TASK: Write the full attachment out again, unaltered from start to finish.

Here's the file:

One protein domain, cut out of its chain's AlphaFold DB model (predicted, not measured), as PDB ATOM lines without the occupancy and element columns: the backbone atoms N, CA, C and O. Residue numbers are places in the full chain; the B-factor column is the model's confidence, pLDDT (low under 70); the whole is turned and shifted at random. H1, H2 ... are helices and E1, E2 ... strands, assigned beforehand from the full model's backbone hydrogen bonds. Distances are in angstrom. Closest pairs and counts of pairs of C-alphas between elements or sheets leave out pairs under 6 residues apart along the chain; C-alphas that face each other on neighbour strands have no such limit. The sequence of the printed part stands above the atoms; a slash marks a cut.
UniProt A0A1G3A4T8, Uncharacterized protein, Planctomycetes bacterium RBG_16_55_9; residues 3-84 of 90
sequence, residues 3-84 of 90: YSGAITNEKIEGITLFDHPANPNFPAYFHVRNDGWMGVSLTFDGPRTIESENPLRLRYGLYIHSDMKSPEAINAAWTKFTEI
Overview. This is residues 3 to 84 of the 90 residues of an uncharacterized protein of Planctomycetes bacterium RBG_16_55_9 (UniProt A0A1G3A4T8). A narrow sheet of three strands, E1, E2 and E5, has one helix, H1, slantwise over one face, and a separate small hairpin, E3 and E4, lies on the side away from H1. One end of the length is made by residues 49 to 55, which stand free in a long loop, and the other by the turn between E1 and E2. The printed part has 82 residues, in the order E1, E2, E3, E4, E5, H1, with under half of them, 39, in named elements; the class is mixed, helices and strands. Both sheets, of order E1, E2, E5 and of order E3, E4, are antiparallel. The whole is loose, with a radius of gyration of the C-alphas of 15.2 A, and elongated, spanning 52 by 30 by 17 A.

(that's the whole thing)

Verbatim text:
One protein domain, cut out of its chain's AlphaFold DB model (predicted, not measured), as PDB ATOM lines without the occupancy and element columns: the backbone atoms N, CA, C and O. Residue numbers are places in the full chain; the B-factor column is the model's confidence, pLDDT (low under 70); the whole is turned and shifted at random. H1, H2 ... are helices and E1, E2 ... strands, assigned beforehand from the full model's backbone hydrogen bonds. Distances are in angstrom. Closest pairs and counts of pairs of C-alphas between elements or sheets leave out pairs under 6 residues apart along the chain; C-alphas that face each other on neighbour strands have no such limit. The sequence of the printed part stands above the atoms; a slash marks a cut.
UniProt A0A1G3A4T8, Uncharacterized protein, Planctomycetes bacterium RBG_16_55_9; residues 3-84 of 90
sequence, residues 3-84 of 90: YSGAITNEKIEGITLFDHPANPNFPAYFHVRNDGWMGVSLTFDGPRTIESENPLRLRYGLYIHSDMKSPEAINAAWTKFTEI
Overview. This is residues 3 to 84 of the 90 residues of an uncharacterized protein of Planctomycetes bacterium RBG_16_55_9 (UniProt A0A1G3A4T8). A narrow sheet of three strands, E1, E2 and E5, has one helix, H1, slantwise over one face, and a separate small hairpin, E3 and E4, lies on the side away from H1. One end of the length is made by residues 49 to 55, which stand free in a long loop, and the other by the turn between E1 and E2. The printed part has 82 residues, in the order E1, E2, E3, E4, E5, H1, with under half of them, 39, in named elements; the class is mixed, helices and strands. Both sheets, of order E1, E2, E5 and of order E3, E4, are antiparallel. The whole is loose, with a radius of gyration of the C-alphas of 15.2 A, and elongated, spanning 52 by 30 by 17 A.